One of the many reasons I decided to participate in the Faculty Initiative of Domain of One’s Own was to try to determine how technology can best be used in the teaching of mathematics. Of course, mathematicians have been using technology in the classroom for decades. Maple and Mathematica have transformed the teaching of calculus, graphing calculators have brought useful visualizations of functions all the way down to the middle school level, and dynamic geometry software such as The Geometer’s Sketchpad or Geogebra make the discovery process for mathematical results come alive (especially with Euclidean Geometry). I’ve been using these tools since I was a graduate student at the University of Delaware in the 90s.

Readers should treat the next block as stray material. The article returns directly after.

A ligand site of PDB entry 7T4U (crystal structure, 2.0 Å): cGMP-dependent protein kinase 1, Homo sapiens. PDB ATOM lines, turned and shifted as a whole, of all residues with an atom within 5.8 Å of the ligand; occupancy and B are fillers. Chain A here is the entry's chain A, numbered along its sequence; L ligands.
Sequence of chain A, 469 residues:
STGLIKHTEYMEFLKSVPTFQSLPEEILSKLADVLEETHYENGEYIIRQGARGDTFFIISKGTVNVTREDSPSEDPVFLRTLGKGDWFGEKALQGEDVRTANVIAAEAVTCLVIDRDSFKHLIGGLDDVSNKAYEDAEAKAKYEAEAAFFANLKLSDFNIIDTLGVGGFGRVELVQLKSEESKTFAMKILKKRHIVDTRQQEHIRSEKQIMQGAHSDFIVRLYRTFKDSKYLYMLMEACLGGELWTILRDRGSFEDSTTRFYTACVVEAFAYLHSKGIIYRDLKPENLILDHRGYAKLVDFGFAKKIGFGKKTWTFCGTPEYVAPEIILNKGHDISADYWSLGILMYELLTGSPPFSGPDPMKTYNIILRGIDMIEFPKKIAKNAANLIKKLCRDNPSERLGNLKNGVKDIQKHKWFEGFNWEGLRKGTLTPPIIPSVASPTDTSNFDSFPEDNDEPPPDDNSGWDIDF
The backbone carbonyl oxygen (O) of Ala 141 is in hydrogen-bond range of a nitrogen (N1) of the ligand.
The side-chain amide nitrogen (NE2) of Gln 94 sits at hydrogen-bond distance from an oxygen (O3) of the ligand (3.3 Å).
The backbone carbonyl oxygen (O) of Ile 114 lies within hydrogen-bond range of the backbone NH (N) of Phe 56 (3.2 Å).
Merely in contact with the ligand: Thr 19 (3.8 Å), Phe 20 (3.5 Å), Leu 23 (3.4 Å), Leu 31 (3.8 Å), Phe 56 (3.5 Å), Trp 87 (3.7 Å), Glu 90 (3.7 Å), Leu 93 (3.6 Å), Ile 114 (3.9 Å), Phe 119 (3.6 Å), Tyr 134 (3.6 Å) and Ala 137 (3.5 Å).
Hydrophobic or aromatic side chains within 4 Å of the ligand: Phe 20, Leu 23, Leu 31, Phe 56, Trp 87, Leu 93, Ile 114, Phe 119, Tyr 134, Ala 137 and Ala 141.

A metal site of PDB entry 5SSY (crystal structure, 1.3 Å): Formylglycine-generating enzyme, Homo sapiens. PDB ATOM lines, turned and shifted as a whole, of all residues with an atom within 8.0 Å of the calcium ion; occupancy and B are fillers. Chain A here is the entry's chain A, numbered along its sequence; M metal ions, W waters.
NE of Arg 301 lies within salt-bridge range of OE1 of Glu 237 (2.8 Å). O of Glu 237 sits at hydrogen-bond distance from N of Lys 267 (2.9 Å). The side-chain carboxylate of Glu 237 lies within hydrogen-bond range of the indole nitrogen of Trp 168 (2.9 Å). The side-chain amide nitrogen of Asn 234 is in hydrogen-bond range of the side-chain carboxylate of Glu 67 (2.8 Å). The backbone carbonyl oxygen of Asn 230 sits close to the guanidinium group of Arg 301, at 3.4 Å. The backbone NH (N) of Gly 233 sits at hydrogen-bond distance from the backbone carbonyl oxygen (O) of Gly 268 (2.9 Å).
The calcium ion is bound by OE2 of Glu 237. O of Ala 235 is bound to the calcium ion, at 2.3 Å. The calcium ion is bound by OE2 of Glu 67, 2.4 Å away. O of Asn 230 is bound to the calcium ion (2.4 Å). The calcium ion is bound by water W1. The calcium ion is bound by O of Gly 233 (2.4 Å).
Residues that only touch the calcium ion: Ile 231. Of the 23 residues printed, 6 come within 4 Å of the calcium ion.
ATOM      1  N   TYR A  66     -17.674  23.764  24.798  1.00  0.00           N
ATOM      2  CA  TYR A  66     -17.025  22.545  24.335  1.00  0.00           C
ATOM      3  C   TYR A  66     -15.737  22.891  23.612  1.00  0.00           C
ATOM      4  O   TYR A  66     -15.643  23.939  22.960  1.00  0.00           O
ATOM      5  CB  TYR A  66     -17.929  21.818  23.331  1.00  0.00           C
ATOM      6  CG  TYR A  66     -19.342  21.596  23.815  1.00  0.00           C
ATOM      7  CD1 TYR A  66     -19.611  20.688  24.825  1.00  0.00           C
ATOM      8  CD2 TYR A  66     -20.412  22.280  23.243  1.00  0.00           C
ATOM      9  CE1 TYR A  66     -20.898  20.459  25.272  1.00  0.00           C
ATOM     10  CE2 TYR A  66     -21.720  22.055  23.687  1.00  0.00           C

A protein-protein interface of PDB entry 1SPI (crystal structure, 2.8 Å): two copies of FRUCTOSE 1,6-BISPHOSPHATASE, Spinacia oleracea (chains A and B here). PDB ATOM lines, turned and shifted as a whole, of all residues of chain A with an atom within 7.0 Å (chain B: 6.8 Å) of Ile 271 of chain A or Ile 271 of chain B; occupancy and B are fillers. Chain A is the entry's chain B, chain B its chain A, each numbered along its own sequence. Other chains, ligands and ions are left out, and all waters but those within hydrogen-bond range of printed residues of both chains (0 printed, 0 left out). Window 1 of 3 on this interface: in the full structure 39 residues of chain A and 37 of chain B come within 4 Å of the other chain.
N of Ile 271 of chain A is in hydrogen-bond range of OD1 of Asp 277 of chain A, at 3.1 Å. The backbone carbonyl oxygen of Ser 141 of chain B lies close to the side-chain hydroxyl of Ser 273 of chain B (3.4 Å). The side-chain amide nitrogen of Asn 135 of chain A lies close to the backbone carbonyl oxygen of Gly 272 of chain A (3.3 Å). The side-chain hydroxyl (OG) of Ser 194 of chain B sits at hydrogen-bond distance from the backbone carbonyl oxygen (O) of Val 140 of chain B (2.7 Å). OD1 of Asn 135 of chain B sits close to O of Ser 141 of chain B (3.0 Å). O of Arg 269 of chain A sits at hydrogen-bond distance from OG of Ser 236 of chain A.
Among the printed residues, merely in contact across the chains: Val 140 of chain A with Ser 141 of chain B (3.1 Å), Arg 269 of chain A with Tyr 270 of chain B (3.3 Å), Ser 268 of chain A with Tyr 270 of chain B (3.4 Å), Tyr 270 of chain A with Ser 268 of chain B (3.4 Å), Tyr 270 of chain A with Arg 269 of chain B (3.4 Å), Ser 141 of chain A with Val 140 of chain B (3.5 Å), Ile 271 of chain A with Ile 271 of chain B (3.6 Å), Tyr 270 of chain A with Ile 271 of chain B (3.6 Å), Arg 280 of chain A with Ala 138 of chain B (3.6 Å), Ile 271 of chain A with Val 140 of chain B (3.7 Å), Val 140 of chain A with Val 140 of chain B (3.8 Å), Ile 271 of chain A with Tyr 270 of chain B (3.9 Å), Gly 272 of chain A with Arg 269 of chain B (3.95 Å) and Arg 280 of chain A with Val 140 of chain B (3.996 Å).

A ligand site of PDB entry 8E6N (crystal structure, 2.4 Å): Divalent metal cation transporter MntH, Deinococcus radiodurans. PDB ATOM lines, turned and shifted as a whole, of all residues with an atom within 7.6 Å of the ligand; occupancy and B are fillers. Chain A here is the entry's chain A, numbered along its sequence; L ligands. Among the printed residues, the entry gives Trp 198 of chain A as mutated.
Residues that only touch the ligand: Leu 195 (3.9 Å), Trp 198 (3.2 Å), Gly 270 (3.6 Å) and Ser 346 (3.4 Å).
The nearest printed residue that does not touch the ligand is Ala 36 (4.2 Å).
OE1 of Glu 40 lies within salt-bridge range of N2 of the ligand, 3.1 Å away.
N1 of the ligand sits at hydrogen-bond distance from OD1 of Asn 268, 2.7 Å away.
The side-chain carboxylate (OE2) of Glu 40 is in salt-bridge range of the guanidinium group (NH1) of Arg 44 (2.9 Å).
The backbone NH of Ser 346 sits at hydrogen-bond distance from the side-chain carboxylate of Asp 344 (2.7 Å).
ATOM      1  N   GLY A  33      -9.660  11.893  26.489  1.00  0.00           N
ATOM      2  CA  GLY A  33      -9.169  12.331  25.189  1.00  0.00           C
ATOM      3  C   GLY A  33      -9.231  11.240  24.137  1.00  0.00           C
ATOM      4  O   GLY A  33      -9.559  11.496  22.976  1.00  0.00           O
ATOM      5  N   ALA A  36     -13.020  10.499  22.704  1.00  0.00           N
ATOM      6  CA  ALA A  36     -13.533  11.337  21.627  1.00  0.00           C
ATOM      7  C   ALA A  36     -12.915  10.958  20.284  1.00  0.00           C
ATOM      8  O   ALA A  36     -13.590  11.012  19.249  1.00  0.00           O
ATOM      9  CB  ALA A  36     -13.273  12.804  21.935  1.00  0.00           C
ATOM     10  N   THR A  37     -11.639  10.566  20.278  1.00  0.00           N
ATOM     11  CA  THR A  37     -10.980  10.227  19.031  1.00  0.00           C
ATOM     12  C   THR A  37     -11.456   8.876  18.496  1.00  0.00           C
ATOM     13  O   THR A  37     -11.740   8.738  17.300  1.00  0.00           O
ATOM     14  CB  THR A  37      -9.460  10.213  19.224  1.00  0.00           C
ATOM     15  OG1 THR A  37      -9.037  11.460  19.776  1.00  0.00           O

But the Faculty Initiative of DOOO is not really about using content based software. I view it as being more about using the open web to build connections, share information, and synthesize materials by using the Internet as a medium to advance our body of knowledge on a subject. I’m struggling to figure out how to do this in content driven mathematics courses. My first-year seminar course on Cryptology may be a good place to introduce some of these tools I’m learning. But that course is much more process driven.
I still do not see how content driven courses that are linear building — such as calculus or linear algebra — could benefit from an approach that uses these tools. I suspect the sciences will have similar struggles.